Contested Conflagration: Joshua And The Conquest Of Hazor -- By: Cambria Jones
BSpade 24:3 (Summer 2011) p. 79
Contested Conflagration: Joshua And The Conquest Of Hazor
Over the past centuries, the age-old debate over the date of the Israelite Exodus from Egypt and subsequent Conquest of the Promised Land has only increased in force and significance. On one side, esteemed archaeologists like Yigael Yadin, Amnon Ben-Tor, and James Hoffmeier argue for a late date Exodus during the 13th century BC, or Late Bronze Age (LB) III (Petrovich 2008: 489). On the other hand, respected scholars such as Douglas Petrovich, Bryant Wood, and Charles Aling posit an early date Exodus during the 15th century, or LB I. The late date Exodus position suggests possible errors in the history or numerology of the Conquest and Exodus, while the early date position confirms the accuracy of traditional biblical chronology (Aling 2010). Thus, as Petrovich explains, because the dating of the Exodus is inextricably linked to methods of biblical interpretation, its spiritual significance further polarizes these late date and early date sides of the debate (2008: 489-90). Like the waves of the Red Sea in the biblical story of the Exodus, scholars on both sides part with the force of the supernatural.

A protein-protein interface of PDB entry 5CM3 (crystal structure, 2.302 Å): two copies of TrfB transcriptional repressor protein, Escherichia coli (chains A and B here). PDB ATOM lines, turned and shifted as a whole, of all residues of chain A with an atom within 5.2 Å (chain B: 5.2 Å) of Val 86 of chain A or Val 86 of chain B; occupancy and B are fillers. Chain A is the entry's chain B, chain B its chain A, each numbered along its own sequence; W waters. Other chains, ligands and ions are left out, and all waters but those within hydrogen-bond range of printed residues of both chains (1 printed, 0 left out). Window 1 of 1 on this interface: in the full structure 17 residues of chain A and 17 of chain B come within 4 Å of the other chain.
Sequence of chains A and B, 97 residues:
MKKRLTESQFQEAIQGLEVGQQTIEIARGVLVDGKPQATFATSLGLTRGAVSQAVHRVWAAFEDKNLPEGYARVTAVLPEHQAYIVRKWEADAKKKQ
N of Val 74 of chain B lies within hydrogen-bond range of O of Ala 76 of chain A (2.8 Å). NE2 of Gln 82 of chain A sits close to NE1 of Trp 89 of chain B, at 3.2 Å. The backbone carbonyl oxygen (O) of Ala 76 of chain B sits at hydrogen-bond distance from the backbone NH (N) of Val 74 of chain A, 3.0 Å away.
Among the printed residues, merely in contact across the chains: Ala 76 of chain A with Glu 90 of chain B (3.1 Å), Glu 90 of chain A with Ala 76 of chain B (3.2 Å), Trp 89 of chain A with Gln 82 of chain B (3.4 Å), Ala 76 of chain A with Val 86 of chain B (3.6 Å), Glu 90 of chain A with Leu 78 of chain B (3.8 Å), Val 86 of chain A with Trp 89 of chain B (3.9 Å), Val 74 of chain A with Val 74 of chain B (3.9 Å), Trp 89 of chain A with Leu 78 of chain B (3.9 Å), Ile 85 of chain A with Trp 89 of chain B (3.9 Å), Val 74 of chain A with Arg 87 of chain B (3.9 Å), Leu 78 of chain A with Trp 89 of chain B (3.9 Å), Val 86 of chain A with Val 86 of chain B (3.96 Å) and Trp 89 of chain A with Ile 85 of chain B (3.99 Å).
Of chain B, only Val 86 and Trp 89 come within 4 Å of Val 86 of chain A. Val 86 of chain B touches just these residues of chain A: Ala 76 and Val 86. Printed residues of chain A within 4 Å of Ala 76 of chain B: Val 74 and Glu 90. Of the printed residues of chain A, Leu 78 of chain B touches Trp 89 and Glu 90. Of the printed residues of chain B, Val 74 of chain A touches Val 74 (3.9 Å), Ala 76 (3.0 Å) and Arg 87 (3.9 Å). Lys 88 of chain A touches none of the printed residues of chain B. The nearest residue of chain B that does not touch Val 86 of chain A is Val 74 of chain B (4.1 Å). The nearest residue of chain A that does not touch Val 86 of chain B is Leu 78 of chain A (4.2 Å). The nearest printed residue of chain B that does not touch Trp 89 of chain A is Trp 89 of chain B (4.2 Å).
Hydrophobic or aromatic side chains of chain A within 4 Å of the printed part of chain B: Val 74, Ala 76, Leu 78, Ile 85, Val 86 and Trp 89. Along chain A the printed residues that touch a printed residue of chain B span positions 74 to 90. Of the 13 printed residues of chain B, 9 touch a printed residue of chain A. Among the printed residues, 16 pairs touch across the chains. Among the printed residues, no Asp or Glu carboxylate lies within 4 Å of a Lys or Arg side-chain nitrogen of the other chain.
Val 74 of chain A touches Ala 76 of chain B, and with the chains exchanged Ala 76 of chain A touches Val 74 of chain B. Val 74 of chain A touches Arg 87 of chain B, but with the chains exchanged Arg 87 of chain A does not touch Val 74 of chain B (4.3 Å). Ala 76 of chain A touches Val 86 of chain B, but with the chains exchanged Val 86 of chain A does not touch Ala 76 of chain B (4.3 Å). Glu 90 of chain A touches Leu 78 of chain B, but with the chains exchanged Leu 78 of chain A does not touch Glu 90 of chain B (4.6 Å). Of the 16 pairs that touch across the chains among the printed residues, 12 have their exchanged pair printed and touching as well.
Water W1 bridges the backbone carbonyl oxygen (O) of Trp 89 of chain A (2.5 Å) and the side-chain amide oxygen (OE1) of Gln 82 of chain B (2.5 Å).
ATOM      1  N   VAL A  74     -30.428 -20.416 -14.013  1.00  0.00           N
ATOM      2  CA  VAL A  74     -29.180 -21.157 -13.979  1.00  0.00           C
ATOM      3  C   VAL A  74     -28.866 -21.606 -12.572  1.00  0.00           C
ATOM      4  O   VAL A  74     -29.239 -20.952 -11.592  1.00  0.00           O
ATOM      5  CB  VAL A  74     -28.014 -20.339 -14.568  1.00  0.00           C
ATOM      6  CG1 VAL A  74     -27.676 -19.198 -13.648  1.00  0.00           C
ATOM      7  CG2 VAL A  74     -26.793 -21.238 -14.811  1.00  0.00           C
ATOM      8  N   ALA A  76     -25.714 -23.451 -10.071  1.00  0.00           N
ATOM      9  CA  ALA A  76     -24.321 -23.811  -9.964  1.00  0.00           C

This controversy seems to become more intricate and intense with each new archaeological discovery, but some of the most hotly contested evidences for an Exodus-Conquest date are those which relate to the destruction dates of Canaanite cities conquered by Joshua and the Israelites following their Exodus from Egypt. Excavation of these cities could help confirm a date for the Conquest established from the biblical record. Many prominent archaeologists and scholars throughout the past century have focused their work and attention on the three cities destroyed during the Israelite Conquest—the cities of Ai, Jericho, and Hazor. Although a relatively large amount of evidence has been excavated from these cities, however, analysis and interpretation of these evidences have not thus far reached a consensus on the late-date/early-date Conquest- Exodus chronology debate (Aling 2010).
Both sides of the debate, however, do agree that the city of Hazor presents the strongest evidence for the consideration of those seeking a Conquest-Exodus date. In fact, scholars representing both the late date and early date positions argue that Hazor provides proof of their respective chronologies. For instance, Hoffmeier states that evidence at the city of Hazor supports a late date Exodus because it, “provides the only possible evidence for an Israelite conquest of Canaan in the late 13th century BC” (Petrovich 2008: 490). Aling, on the other hand, believes that the excavations at Hazor provide undeniable support for an early date conquest and Exodus (2010). Both positions have strong arguments a...
Click here to subscribe